Moses goes to Pharaoh and asks him to let the Israelites go, and Pharaoh refuses. A series of plagues and misfortunes follows the Egyptian people, caused by the Lord through the agency of Moses. Pharaoh’s bathing in the Nile, and the Lord instructs Moses to lift his staff and turn the Nile into blood. And it kills all the fish and no one can drink it. Water is life; no one can live without fresh water. Still, Pharaoh will not let his people go. The Lord instructs Moses to stretch his staff over the river, and frogs come up and cover the land. Still, Pharaoh will not let the Israelites go. The Lord sends gnats; still Pharaoh will not let the Israelites go. Then biting flies! And still Pharaoh will not let the Israelites go.

Finally, after many trials and tribulation, Pharaoh lets Moses go to the wilderness and sacrifice to the Lord and pray … if Moses will agree to get rid of the flies. So Moses takes time away; he goes to the wilderness. He makes his sacrifice to the lord. He spends time in prayer and meditation, feeding his spirit. And he asks the Lord to remove the swarm of flies from Pharaoh. And the Lord does as Moses asks. Moses is deepening his relationship with the Lord and, yet, still Pharaoh will not let the Israelites go. The Lord sends pestilence and the Egyptian livestock dies … but not the Israelite livestock; they live. And still Pharaoh will not let the Israelites go! Then there’s hail, a swarm of locusts and, finally, darkness. And still, Pharaoh will not let the Israelites go.

Finally, in Chapter 12, Verse 31, Pharaoh relents and tells the Israelites to take everything and leave Egypt. And thus the Exodus begins. Remember: all those who wander are not lost. And as they leave, an angel of the Lord goes before them in a pillar of cloud, leading them on the way. And at night an angel of the Lord is a pillar of fire, providing them light and leading them on the way. This is divine protection and guidance for God’s people, because God will always lead us in the right direction if we watch the signs. If we pray and we meditate, and grow our relationship with God, we’ll always know the right thing to do.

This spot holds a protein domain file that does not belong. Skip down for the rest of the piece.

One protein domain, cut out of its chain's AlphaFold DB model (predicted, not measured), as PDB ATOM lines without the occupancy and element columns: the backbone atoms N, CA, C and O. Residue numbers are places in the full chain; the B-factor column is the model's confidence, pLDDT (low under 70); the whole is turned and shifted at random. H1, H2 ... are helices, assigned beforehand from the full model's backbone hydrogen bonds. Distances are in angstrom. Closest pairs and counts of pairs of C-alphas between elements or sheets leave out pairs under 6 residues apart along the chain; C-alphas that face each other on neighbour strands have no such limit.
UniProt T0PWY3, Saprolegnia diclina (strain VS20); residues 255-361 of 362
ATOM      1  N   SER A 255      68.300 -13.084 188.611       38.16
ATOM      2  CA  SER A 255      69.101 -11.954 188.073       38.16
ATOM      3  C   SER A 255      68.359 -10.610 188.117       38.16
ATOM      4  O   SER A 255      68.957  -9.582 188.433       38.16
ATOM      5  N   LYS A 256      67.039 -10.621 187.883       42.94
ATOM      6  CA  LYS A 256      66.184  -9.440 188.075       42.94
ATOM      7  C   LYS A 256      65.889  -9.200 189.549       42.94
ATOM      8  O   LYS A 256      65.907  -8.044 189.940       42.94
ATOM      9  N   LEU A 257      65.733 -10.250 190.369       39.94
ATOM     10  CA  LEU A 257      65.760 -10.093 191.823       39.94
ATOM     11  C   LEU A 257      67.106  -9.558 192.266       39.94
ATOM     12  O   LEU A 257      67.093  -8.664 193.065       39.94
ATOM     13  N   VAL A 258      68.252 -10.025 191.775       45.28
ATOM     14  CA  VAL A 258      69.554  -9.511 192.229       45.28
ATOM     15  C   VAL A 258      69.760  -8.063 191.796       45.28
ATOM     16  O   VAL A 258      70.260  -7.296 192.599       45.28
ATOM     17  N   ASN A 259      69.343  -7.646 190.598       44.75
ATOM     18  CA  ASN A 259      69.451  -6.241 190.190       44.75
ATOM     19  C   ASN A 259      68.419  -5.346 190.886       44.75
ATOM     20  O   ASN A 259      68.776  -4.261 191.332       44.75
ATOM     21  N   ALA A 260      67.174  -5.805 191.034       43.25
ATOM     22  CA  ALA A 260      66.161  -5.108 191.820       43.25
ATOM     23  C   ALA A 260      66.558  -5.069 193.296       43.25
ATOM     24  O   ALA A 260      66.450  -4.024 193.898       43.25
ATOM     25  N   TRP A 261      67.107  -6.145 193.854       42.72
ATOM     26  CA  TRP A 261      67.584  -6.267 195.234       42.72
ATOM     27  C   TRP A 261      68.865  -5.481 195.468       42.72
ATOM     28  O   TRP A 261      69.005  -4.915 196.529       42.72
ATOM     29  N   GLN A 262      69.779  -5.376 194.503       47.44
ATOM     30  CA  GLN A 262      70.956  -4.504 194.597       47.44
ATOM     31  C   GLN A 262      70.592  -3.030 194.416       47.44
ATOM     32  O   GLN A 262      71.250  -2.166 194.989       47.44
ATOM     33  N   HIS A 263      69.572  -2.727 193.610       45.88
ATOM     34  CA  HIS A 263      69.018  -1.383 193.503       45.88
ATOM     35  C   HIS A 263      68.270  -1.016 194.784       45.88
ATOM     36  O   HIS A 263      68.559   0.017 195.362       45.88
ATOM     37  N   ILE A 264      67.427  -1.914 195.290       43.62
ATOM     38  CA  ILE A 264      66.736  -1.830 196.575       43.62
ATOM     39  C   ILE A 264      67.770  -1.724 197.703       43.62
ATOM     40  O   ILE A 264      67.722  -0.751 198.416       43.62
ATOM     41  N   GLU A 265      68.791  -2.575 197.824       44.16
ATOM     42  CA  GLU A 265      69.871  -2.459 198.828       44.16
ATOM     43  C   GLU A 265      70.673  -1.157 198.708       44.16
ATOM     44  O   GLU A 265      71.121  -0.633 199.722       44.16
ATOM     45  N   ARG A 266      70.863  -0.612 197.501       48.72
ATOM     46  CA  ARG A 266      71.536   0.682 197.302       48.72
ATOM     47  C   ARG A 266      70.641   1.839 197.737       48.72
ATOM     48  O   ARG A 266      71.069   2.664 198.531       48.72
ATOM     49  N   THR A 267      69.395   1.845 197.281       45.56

When the king of Egypt was told that Pharaoh has told the Israelites to leave, they both realize they’ve just let their free labor leave! So they take 600 chariots and go after the Israelites. The number six, metaphysically, means a perception of duality, or a belief in forces that oppose God. And adding a zero multiplies it. The Israelites were afraid, and said it would be better to return to Egypt and serve there than die in the wilderness. Isn’t that just like it is when we’re up to something big? Fear comes in and tries to stop us!


When we get on our hero’s journey, there’s always a time when things get just a little bit dicey. We get scared or we get injured, or we think we’ve lost our way. We start to think it would be better to go back to our old life. We think that the old — as bad as it was — has to be better than the unknown … because, in the unknown, anything can happen. Maybe it wasn’t so bad after all, gathering up straw and making our quota of bricks from morning to night in the blazing sun!

But when things get really hard, we can trust in God. When we don’t see a way, God has a way! A way we may not have thought of. We have to trust, and we have to have faith. And we have to keep praying and knowing that an answer will come.

The Israelites are now being chased by Pharaoh’s 600 chariots. You may have seen the Charlton Heston movie about Moses, and the scene at the Red Sea. The chariots are coming full speed; the horses are galloping and kicking up dust. The noise was deafening, and the Israelites were terrified. But the Lord tells Moses to raise his magic staff, and the waters of the Red Sea part, and the Israelites can travel safely through to the other side. And the 600 chariots come charging after the Israelites, and when the water returns, it drowns them all.

The Red Sea appeared as an obstacle they couldn’t get through. It turned out to be the channel of their greater freedom. How many times in our lives have we encountered an obstacle: something that seemed like we couldn’t get over it, around it, under it or through it? Maybe we were even tempted to give up: to go back to the Egypt, to the familiar. Or maybe we took it to prayer, and then listened to the guidance we were given.